Perhaps it is just what he says, a nerve was injured in the procedure of the vasectomy. I don’t think so. And if so, there are still the first ten years of marriage where he was interested. Though I tried, it seldom was enjoyable. I wasn’t able to move or like any of it except the cuddling afterwards.

The natural course is not to have to envision being raped to enjoy sex. Rape is not something I could survive again. It was how sex was introduced to me; being held down. The suffocation of that and the terror of not being able to breathe made me lie still after that encounter. I might well have been bound because the terror of feeling suffocated kept me still as if I were. 

So much is taken from a child sexually attacked. All attacks, especially those done with syrupy words, soft manipulations, and coercion. These are poignantly violent stripping away trust with a permanence seldom restored.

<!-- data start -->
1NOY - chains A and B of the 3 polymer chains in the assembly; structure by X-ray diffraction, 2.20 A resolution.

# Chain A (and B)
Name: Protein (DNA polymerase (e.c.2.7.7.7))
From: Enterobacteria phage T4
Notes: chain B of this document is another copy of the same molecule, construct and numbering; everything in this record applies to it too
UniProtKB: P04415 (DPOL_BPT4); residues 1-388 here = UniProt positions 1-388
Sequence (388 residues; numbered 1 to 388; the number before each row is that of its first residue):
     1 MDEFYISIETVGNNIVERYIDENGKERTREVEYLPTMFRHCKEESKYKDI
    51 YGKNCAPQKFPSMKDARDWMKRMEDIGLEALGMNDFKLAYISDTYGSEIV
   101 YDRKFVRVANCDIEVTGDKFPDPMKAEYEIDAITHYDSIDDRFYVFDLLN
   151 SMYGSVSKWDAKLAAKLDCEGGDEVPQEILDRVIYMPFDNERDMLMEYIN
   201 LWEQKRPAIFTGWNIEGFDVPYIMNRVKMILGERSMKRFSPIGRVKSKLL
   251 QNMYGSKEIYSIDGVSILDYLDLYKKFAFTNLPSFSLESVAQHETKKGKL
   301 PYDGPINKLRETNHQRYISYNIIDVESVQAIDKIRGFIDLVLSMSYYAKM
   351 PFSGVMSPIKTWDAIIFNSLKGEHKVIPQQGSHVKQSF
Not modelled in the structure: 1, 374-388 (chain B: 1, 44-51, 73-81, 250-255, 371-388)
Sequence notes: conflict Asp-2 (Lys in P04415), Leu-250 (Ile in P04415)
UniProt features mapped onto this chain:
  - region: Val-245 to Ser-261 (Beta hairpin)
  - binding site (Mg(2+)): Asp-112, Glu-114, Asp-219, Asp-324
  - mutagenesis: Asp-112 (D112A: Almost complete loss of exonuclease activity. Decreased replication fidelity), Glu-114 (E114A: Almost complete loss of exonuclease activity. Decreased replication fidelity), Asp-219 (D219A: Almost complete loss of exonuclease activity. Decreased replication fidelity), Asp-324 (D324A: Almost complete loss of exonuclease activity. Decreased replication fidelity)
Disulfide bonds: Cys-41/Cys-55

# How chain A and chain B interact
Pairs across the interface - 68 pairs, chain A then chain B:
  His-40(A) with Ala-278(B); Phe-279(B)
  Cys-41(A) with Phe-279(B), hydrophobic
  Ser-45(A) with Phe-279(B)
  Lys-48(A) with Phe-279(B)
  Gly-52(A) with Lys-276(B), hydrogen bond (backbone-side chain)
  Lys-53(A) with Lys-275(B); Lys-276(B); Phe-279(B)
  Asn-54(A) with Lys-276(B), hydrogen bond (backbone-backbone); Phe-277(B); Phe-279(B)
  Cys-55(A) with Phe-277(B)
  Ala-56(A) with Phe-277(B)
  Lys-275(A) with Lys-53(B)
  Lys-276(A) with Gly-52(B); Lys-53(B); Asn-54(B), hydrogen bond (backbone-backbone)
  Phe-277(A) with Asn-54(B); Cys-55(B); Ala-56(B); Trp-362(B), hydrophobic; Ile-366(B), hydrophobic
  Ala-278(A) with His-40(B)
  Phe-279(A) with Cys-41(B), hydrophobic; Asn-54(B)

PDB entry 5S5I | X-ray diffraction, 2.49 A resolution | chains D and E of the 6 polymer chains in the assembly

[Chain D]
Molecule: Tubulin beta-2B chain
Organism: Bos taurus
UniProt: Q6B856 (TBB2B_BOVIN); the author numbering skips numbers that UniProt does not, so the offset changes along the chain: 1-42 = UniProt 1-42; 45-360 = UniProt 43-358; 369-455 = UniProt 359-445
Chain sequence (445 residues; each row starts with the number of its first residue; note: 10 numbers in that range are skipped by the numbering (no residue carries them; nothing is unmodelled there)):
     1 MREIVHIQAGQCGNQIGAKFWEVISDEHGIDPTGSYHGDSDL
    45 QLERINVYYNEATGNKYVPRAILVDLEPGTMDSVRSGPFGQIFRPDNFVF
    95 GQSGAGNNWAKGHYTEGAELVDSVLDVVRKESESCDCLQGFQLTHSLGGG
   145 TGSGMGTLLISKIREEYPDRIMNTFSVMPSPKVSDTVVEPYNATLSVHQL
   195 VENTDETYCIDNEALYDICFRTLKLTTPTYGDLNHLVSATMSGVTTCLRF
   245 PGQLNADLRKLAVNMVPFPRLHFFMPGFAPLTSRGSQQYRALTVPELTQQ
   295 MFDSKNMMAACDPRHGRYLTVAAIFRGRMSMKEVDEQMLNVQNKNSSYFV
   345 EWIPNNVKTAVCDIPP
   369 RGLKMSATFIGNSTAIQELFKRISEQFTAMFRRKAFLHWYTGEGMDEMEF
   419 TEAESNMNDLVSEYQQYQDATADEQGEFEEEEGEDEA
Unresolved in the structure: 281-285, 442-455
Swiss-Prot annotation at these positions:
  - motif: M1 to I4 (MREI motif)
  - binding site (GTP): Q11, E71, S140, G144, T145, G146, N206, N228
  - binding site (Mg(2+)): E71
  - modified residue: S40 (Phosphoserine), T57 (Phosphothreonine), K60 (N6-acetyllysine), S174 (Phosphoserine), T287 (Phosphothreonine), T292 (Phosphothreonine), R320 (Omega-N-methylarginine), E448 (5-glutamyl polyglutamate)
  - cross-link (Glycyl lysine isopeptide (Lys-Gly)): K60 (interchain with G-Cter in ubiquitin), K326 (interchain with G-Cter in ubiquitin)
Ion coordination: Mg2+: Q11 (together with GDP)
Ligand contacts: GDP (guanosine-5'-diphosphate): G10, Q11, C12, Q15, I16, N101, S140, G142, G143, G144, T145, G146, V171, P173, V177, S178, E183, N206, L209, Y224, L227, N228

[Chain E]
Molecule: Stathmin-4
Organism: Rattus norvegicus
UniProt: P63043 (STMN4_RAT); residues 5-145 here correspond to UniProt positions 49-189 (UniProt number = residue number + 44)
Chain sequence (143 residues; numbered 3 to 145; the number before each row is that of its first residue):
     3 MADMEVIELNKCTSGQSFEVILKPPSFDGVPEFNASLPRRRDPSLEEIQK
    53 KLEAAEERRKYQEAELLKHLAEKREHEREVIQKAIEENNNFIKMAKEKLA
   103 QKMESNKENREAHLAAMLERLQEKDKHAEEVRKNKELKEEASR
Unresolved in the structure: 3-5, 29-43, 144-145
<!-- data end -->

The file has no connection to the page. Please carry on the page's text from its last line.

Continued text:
I’d maim and kill anyone who did that another or to me if I could. I would have done it then, when brothers were stealing my body for their own pleasure. I spent many decades believing that I should have done something like beat them on the head with a lamp to get them off me. At the suggestion of a therapist I really looked at a child from the ages of 8 on. That child couldn’t beat up her attacker, how could I?

Brothers stole all good things, including the simple pleasure of touch. Do not get in my space. Do not get too close. I cannot breathe when you do.